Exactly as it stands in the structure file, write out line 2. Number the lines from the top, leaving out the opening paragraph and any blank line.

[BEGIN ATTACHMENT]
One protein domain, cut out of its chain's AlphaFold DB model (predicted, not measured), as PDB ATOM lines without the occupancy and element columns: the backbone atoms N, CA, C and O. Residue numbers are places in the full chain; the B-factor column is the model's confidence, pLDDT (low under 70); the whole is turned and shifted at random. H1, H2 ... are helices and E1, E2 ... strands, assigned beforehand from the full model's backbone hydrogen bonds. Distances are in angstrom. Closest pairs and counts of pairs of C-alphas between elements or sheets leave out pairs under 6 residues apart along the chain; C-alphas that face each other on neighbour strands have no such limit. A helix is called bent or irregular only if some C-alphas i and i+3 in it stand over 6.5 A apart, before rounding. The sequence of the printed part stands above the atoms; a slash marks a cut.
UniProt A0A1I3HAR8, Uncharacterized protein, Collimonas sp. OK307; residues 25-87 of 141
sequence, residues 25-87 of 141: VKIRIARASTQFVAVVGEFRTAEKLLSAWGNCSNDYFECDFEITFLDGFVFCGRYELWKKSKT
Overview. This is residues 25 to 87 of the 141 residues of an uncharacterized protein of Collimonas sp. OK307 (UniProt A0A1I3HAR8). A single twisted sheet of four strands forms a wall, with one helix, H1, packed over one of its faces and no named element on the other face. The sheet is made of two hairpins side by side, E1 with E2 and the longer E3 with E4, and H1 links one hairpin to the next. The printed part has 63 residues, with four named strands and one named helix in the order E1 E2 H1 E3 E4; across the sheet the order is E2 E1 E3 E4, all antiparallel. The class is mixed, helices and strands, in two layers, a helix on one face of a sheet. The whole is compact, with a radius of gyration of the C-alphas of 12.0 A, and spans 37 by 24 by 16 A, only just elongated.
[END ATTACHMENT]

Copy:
sequence, residues 25-87 of 141: VKIRIARASTQFVAVVGEFRTAEKLLSAWGNCSNDYFECDFEITFLDGFVFCGRYELWKKSKT